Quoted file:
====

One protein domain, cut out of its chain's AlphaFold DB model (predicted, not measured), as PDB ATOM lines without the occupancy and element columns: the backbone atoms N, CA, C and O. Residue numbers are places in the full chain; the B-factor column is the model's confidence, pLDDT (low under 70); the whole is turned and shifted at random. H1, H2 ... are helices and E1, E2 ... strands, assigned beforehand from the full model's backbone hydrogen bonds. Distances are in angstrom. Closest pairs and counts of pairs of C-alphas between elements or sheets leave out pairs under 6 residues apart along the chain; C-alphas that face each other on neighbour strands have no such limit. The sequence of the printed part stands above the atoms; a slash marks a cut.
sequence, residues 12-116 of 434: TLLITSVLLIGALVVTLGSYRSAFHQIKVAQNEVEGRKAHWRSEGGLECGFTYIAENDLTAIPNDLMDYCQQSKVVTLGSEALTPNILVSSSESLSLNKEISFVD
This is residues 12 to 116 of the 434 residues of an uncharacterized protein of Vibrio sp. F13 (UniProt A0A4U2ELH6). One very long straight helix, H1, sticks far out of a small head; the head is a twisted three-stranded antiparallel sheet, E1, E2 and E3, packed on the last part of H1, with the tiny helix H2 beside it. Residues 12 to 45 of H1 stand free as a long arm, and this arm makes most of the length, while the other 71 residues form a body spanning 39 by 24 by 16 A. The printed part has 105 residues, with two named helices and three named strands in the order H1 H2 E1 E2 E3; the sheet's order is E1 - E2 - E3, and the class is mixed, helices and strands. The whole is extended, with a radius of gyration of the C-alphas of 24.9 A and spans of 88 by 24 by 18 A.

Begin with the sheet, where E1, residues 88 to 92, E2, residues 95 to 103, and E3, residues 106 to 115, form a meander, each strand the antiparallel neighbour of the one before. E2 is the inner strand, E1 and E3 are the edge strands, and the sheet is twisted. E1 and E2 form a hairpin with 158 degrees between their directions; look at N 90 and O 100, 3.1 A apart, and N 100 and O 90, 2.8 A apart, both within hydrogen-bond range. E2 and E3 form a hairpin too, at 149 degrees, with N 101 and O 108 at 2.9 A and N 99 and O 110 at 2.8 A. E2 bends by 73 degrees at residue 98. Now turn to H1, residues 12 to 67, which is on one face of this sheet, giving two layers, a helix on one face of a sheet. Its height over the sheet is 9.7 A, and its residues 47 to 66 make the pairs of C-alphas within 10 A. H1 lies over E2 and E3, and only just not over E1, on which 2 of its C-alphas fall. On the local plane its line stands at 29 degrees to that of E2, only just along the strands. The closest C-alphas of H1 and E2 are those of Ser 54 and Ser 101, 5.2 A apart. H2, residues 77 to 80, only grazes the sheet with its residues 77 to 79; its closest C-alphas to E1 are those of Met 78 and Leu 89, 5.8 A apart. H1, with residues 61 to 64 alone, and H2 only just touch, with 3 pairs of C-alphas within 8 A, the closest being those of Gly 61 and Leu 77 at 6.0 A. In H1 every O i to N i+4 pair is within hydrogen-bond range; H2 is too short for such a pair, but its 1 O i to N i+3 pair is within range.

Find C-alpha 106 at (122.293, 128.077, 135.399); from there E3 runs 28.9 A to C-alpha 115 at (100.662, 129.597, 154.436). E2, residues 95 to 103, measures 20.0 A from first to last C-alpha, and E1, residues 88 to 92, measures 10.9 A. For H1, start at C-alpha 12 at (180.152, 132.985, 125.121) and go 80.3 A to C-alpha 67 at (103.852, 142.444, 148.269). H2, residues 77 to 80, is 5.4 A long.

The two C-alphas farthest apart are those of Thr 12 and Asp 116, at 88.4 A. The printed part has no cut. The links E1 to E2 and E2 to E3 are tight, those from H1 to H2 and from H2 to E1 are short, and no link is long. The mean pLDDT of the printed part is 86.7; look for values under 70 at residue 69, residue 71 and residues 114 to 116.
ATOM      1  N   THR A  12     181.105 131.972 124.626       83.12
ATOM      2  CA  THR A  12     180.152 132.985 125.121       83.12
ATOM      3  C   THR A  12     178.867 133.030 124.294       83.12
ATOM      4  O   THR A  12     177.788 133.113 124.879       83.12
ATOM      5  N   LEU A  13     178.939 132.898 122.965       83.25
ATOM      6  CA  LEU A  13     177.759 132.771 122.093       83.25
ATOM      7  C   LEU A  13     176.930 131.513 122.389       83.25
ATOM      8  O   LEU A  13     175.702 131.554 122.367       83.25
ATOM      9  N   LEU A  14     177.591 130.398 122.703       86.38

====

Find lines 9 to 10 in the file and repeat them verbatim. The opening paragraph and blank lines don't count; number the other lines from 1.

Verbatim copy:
ATOM      4  O   THR A  12     177.788 133.113 124.879       83.12
ATOM      5  N   LEU A  13     178.939 132.898 122.965       83.25